Planning to build a house by the sea that will be enjoyed for generations to come?
Best to check in with the scientists who are estimating which cities and areas around the world are likely to be underwater come 2100.
As New Scientist’s Michael Marshall explained:
Sea levels have been rising for over 100 years – not evenly, though. Several processes are at work, says Mahé Perrette of the Potsdam Institute for Climate Impact Research in Germany. Some land is sinking, some is rising. Stronger currents create slopes in sea surface, and since all things with mass exert a gravitation pull, disappearing ice sheets lead to a fall in sea levels in their surrounding areas.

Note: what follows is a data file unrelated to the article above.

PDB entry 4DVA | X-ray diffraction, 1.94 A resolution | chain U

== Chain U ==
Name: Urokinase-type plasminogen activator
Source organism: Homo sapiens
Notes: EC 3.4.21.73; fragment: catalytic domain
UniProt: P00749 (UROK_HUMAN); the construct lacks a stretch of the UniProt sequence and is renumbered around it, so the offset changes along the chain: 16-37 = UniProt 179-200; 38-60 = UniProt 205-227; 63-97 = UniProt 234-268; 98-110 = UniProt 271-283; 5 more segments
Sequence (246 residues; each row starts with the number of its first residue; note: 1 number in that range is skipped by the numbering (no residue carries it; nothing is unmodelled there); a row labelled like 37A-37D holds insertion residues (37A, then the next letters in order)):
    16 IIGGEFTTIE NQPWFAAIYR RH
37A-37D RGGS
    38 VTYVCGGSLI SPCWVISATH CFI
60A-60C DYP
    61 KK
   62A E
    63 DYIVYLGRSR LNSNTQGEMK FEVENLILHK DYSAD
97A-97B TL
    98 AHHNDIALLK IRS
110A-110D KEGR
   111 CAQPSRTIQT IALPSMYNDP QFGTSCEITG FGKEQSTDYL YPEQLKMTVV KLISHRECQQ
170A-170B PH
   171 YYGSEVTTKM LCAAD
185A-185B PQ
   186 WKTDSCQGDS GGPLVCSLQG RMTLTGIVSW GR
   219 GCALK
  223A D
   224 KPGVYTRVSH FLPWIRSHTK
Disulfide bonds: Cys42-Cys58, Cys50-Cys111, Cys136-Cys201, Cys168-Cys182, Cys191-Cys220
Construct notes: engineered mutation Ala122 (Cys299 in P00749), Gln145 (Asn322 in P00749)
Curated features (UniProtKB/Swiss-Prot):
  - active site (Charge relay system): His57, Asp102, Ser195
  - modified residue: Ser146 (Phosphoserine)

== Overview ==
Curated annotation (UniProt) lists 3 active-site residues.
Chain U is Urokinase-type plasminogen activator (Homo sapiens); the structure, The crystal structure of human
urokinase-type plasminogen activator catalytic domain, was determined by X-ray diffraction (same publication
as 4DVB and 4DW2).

The regions most in danger are Japan, around the Indian Ocean, southeast Australia, Argentina and tropical areas, though the entire northern hemisphere is likely to experience some rise in sea levels.
While being partially submerged appears to be working for Venice, it isn’t likely a great long term plan for the tourist industry in the rest of the world.
Eye on climate change.
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